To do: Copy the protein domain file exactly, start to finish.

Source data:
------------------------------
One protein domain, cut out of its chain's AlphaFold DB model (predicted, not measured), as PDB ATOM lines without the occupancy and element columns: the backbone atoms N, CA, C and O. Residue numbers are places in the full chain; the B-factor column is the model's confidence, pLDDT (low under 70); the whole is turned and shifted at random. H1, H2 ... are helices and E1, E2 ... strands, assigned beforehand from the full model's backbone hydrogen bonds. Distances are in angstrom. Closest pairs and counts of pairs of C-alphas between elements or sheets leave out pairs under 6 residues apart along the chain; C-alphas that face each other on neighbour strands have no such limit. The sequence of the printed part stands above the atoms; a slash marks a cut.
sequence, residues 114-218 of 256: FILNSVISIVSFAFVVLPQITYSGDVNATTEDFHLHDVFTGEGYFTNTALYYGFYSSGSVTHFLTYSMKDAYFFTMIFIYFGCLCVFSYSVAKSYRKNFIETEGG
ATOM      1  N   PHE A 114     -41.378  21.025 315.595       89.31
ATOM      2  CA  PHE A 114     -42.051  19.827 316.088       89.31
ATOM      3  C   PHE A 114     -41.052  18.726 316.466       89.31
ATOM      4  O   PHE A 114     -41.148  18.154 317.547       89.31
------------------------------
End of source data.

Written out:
One protein domain, cut out of its chain's AlphaFold DB model (predicted, not measured), as PDB ATOM lines without the occupancy and element columns: the backbone atoms N, CA, C and O. Residue numbers are places in the full chain; the B-factor column is the model's confidence, pLDDT (low under 70); the whole is turned and shifted at random. H1, H2 ... are helices and E1, E2 ... strands, assigned beforehand from the full model's backbone hydrogen bonds. Distances are in angstrom. Closest pairs and counts of pairs of C-alphas between elements or sheets leave out pairs under 6 residues apart along the chain; C-alphas that face each other on neighbour strands have no such limit. The sequence of the printed part stands above the atoms; a slash marks a cut.
sequence, residues 114-218 of 256: FILNSVISIVSFAFVVLPQITYSGDVNATTEDFHLHDVFTGEGYFTNTALYYGFYSSGSVTHFLTYSMKDAYFFTMIFIYFGCLCVFSYSVAKSYRKNFIETEGG
ATOM      1  N   PHE A 114     -41.378  21.025 315.595       89.31
ATOM      2  CA  PHE A 114     -42.051  19.827 316.088       89.31
ATOM      3  C   PHE A 114     -41.052  18.726 316.466       89.31
ATOM      4  O   PHE A 114     -41.148  18.154 317.547       89.31